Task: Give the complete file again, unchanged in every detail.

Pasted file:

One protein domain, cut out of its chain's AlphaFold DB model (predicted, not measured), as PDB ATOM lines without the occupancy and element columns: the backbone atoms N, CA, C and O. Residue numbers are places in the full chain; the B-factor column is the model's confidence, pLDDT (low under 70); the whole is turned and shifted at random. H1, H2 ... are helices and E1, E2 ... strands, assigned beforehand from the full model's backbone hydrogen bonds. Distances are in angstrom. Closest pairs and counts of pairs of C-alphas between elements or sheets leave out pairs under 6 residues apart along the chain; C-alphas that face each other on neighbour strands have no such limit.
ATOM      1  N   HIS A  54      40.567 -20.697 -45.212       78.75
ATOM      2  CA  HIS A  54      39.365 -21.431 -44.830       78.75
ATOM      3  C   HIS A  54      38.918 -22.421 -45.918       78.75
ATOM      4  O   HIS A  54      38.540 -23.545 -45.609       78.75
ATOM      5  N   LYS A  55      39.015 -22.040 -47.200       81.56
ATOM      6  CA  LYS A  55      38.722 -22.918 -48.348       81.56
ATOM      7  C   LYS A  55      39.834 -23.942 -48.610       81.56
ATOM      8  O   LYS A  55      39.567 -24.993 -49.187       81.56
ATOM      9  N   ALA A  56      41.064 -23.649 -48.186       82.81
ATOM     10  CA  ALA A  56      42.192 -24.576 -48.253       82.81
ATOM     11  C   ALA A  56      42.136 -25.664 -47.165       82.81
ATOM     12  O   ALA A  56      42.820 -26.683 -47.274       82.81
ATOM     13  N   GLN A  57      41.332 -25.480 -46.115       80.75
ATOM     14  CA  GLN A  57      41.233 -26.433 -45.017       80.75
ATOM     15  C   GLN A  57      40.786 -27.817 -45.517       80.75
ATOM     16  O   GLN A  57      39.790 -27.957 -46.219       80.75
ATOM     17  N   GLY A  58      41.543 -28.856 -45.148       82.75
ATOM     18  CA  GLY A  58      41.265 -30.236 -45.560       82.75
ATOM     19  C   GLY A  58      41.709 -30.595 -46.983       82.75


One protein domain, cut out of its chain's AlphaFold DB model (predicted, not measured), as PDB ATOM lines without the occupancy and element columns: the backbone atoms N, CA, C and O. Residue numbers are places in the full chain; the B-factor column is the model's confidence, pLDDT (low under 70); the whole is turned and shifted at random. H1, H2 ... are helices and E1, E2 ... strands, assigned beforehand from the full model's backbone hydrogen bonds. Distances are in angstrom. Closest pairs and counts of pairs of C-alphas between elements or sheets leave out pairs under 6 residues apart along the chain; C-alphas that face each other on neighbour strands have no such limit.
ATOM      1  N   HIS A  54      40.567 -20.697 -45.212       78.75
ATOM      2  CA  HIS A  54      39.365 -21.431 -44.830       78.75
ATOM      3  C   HIS A  54      38.918 -22.421 -45.918       78.75
ATOM      4  O   HIS A  54      38.540 -23.545 -45.609       78.75
ATOM      5  N   LYS A  55      39.015 -22.040 -47.200       81.56
ATOM      6  CA  LYS A  55      38.722 -22.918 -48.348       81.56
ATOM      7  C   LYS A  55      39.834 -23.942 -48.610       81.56
ATOM      8  O   LYS A  55      39.567 -24.993 -49.187       81.56
ATOM      9  N   ALA A  56      41.064 -23.649 -48.186       82.81
ATOM     10  CA  ALA A  56      42.192 -24.576 -48.253       82.81
ATOM     11  C   ALA A  56      42.136 -25.664 -47.165       82.81
ATOM     12  O   ALA A  56      42.820 -26.683 -47.274       82.81
ATOM     13  N   GLN A  57      41.332 -25.480 -46.115       80.75
ATOM     14  CA  GLN A  57      41.233 -26.433 -45.017       80.75
ATOM     15  C   GLN A  57      40.786 -27.817 -45.517       80.75
ATOM     16  O   GLN A  57      39.790 -27.957 -46.219       80.75
ATOM     17  N   GLY A  58      41.543 -28.856 -45.148       82.75
ATOM     18  CA  GLY A  58      41.265 -30.236 -45.560       82.75
ATOM     19  C   GLY A  58      41.709 -30.595 -46.983       82.75